“If there are inconsistencies in how data-sharing is implemented, this would be problematic. We need to avoid situations where researchers are sole gate-keepers of access to data and refuse access to bona fide researchers who are critical of their work (assuming there are no ethical or legal reasons for refusal). The current data sharing guidelines of the MRC [British Medical Research Council, which also funded the PACE trial- LS] appear to be devised to handle this situation, by requiring independent oversight of requests for data, and having an appeal process when data requests are denied.”
However, in regard to studies without explicit patient participants’ consent to open data sharing, MRC guidelines are unclear on whether the data sharing with non-collaborating researchers is covered by the standard patients’ consent:
“For established studies, the extent to which ethics committees will approve broad consent for future new uses may be constrained by the consent(s) given by participants in the past, which may be rather vague or restrictive (e.g. “…not shared outside the research team”). For new sweeps of existing studies, and new studies, it should be reasonably straightforward to establish consent for sharing such that participants’ data are used to maximal good effect.”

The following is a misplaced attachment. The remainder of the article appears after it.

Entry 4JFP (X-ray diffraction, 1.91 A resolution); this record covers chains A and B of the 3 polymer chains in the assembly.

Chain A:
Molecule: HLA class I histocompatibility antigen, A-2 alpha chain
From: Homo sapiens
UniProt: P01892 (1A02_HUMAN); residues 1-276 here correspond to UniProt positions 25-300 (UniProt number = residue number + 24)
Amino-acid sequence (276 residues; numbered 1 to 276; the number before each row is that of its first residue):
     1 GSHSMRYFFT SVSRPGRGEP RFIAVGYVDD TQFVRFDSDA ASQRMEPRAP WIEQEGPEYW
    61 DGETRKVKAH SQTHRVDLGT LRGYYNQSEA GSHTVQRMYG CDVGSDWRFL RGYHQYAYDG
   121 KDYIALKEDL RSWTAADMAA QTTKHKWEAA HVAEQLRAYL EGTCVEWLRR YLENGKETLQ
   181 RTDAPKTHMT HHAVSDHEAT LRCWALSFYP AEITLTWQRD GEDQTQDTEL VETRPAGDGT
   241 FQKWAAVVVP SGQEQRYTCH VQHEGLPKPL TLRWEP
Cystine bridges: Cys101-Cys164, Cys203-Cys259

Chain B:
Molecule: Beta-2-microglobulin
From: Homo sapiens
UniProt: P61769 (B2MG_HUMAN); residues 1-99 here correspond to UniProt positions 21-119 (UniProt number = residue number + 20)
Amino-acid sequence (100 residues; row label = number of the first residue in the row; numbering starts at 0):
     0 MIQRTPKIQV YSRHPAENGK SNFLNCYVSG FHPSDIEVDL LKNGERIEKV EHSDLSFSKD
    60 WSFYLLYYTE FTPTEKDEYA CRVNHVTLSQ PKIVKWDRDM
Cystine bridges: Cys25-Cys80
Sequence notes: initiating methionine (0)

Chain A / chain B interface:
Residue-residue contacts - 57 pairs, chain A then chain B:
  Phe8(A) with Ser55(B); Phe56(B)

Bishop then explained:
“In brief: for many years the consent form said something like “My data will be kept in a locked filing cabinet and not be available to anyone other than the research team. Then people realised that this was over-restrictive. There has been gradual change to encourage consent that allows for data-sharing.
The other thing is that trial participants would not, in general, give a blanket approval for their data to be used for research. They would have been given an information sheet that specified not just who would see the data, but what purposes it would be put to. More information here”
So how should the situation with the lack of patients’ original consent be resolved?
Like Bishop, MRC guidelines recommend “independent advice and oversight”:
“The access governance process is subject to independent oversight of (a) external requests for data (and related materials, such human tissue and DNA, if appropriate); and (b) new investigation requests from within the study team for uses that are not already approved by MRC (or other relevant funder or sponsor) as part of the study’s research programme”.